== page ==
Something like that would seem to me to be a better proxy – volunteering to do something you think will help others is probably a pretty good definition of altruism.
By no measure whatsoever could having children be deemed altruistic. It is simply passing on your genes. No altruism involved.
It is by the measure of women who died in childbirth.
EL, I think the general idea behind the UD “news” is simply to fling as much mud as possible and as often as possible in the general direction of Darwinism, with the thought that some of it is bound to stick (at least in the mind of the reader).
You may even notice that fairly often the underlying article isn’t even critical of standard evolutionary theory but the news headline is phrased in such a way as to make it appear so. For example, the other day there was reference to a book review by Henry Gee; neither the book nor the review was critical of evolution but you’d never know it from the headline:
“Henry Gee in Nature: ‘We know that, as a depiction of evolution, this line-up is tosh. Yet we cling to it.'”
A casual glance at this without delving into the review itself might simply register “evolution = tosh” in the reader’s mind, and I think that is exactly the purpose of the post.
Well, if so, the more likely result is that the reader will register “ID = tosh”.
Why post bad arguments if you have good ones?
NormO, you took the words out of my mouth. I must admit that it does seem to me that the goal of this web site is to go for quantity rather than quality. And how many of the pieces here are really honestly connected to ID? But if the “UD Newsroom” can post 9-10 pieces a day it can create the illusion that ID is a vital discipline with constant breaking news. I agree too that the labels on the packages rarely match what’s inside the package. But “News” is certainly a creative writer and one must at least admire the hyperbole.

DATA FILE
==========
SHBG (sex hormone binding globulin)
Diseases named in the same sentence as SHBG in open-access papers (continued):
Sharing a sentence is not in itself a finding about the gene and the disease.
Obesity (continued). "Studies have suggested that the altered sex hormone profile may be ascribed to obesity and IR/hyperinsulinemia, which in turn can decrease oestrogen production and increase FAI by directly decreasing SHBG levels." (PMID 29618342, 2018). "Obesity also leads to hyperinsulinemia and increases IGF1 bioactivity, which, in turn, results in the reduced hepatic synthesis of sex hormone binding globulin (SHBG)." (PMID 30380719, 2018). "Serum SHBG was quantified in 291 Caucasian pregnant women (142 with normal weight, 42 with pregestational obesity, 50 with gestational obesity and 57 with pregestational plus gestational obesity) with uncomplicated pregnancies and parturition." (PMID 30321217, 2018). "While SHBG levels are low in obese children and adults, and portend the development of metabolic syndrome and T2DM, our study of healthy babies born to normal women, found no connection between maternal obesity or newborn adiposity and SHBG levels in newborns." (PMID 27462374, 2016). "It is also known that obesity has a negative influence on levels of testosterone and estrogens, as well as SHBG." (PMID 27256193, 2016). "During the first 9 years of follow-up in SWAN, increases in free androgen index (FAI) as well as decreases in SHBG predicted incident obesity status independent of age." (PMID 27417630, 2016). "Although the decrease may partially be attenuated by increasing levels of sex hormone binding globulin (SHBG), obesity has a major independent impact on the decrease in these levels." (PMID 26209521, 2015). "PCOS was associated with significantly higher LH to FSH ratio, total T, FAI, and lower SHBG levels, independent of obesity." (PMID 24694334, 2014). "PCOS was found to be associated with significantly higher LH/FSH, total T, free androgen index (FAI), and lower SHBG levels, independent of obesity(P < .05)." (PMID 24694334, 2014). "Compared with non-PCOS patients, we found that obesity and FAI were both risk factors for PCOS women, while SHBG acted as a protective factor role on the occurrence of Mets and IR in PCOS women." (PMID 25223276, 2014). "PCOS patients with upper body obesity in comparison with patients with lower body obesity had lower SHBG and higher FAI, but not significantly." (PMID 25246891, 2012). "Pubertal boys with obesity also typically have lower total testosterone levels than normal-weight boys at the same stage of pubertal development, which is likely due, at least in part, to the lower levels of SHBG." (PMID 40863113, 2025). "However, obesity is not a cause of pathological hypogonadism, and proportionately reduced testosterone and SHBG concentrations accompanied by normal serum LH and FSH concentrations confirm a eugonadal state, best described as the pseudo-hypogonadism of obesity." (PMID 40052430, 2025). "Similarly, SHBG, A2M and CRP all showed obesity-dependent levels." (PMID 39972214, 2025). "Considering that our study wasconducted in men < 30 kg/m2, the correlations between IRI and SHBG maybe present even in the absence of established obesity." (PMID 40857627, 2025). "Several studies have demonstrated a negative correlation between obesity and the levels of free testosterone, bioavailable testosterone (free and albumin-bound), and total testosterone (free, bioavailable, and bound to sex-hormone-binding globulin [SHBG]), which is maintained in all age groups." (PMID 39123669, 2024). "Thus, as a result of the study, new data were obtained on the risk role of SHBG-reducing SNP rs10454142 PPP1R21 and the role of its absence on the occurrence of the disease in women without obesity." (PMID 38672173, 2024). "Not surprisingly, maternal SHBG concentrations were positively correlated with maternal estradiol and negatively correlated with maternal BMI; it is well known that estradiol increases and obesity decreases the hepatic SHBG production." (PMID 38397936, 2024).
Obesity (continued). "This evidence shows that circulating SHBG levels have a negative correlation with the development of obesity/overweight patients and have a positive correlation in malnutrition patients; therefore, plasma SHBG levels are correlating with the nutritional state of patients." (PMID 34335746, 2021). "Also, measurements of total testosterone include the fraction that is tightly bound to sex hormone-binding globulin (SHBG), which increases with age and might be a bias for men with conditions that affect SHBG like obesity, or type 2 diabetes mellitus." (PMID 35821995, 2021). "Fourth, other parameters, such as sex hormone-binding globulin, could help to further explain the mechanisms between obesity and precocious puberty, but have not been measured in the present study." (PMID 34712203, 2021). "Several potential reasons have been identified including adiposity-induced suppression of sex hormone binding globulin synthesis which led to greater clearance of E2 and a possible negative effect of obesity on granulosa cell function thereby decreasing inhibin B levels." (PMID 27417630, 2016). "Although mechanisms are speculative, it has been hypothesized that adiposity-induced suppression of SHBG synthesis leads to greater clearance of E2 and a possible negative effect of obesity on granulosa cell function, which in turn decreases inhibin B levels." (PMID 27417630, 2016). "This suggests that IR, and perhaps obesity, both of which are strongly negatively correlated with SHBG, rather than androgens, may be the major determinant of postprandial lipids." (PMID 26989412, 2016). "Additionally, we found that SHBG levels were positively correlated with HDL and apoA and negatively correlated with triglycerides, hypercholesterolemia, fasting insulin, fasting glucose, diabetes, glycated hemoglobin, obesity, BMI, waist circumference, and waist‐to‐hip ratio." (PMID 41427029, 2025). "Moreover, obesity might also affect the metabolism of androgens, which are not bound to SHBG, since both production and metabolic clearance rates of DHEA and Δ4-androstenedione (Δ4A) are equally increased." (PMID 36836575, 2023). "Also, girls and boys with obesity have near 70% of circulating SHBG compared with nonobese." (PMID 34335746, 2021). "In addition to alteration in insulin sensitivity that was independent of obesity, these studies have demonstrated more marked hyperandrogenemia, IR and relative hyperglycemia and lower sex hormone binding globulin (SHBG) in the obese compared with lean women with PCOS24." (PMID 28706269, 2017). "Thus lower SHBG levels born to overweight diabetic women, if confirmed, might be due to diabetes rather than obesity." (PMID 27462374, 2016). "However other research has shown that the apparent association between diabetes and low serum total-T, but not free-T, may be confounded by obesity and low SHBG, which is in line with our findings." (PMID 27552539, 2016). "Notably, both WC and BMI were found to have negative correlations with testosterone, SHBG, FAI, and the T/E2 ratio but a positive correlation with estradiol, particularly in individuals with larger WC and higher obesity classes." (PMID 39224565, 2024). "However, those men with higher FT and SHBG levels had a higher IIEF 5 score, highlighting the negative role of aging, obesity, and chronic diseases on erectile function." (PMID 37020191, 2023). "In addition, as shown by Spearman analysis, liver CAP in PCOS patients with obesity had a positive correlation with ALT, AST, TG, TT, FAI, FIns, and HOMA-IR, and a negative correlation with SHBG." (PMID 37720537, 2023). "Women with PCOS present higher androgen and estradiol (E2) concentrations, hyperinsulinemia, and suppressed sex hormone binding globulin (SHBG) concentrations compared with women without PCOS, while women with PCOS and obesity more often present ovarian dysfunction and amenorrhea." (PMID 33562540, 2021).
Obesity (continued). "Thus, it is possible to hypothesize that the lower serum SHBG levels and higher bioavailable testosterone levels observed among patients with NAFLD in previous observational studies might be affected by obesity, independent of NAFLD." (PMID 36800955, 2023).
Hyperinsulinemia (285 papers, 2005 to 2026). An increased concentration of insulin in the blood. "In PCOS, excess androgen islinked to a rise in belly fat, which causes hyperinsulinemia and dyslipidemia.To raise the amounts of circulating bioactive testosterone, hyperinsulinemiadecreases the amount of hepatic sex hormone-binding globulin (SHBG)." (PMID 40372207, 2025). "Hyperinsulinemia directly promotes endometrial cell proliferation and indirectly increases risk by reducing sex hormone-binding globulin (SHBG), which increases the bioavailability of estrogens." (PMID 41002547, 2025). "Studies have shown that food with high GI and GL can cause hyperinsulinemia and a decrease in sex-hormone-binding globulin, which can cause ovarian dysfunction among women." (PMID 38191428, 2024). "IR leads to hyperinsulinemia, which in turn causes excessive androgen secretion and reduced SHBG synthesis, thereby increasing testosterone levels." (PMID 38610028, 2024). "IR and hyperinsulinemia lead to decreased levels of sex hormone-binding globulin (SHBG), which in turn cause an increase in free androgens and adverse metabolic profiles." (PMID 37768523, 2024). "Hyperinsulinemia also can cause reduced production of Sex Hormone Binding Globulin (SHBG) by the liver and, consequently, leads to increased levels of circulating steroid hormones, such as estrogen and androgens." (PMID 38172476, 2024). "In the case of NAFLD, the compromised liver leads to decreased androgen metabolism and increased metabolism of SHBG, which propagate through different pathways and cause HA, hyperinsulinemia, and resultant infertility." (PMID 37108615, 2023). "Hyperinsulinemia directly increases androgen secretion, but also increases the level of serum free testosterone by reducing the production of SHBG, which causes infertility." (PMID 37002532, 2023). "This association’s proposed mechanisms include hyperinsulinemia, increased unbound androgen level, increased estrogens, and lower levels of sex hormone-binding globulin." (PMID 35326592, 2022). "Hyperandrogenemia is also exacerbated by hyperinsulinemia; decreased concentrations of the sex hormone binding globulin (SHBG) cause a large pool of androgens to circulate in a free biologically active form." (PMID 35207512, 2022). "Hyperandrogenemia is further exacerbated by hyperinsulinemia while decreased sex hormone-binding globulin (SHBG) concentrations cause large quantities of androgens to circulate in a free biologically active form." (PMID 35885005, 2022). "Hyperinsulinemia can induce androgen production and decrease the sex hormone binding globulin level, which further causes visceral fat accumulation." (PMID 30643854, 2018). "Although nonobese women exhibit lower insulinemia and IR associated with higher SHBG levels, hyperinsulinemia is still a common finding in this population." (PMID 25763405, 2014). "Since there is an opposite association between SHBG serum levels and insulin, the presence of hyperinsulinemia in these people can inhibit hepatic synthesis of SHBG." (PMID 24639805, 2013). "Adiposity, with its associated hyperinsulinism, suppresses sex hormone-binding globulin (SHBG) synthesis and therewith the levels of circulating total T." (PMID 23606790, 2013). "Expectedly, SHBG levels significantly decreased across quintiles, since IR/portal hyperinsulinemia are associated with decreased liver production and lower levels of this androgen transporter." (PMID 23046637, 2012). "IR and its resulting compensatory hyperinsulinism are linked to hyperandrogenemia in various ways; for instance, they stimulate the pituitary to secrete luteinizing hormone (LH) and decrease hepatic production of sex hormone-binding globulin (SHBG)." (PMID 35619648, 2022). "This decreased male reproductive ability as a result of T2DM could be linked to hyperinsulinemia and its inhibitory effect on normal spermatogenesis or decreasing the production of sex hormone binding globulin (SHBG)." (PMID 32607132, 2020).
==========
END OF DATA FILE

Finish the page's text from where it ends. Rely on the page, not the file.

It also cracks me up that “News” tries to give the illusion that there is a whole staff of science writers furiously generating all the stuff in some smoke-laden room at ID headquarters, when we know it’s just the work of one person. But when it comes down to quality in-depth science writing, this really isn’t the place to look.
this paper was interesting from Beer Sheva, Israel
“We find that religious institutions generate significantly higher levels of altruism and trust than comparable non-religious institutions…”
Which has absolutely nothing to do with the ridiculous argument made in the piece referenced in the OP.
Nor with the question as to whether altruism evolved.
As an Orthodox Jew who grew up in a secular Jewish family/community, I would like to offer the following anecdotal thoughts.
1) Having more kids is not always easy – in comes with financial and other difficulties [it’s worth it, kids are a blessing, but they are a blessing that one has to work for]
2) It’s not just the number of kids one has, but when. In general, Orthodox Jews get married and have kids younger than secular Jews.
3) The ‘altruism’ for kids comes not just in having them, but in dedicating the time, energy, emotions, thought, etc. necessary to properly raise them.
4) The motivation for having more or less kids is not based on a desire (or lack of a desire) to pass on one’s genes or provide for oneself in the future, but on other factors such as a) whether or not one sees it is a Mitzvah (religious commandment) and b) whether or not having kids gets in the way of other life goals (such as one’s career) or whether or not kids are seen as a primary goal in and of themselves.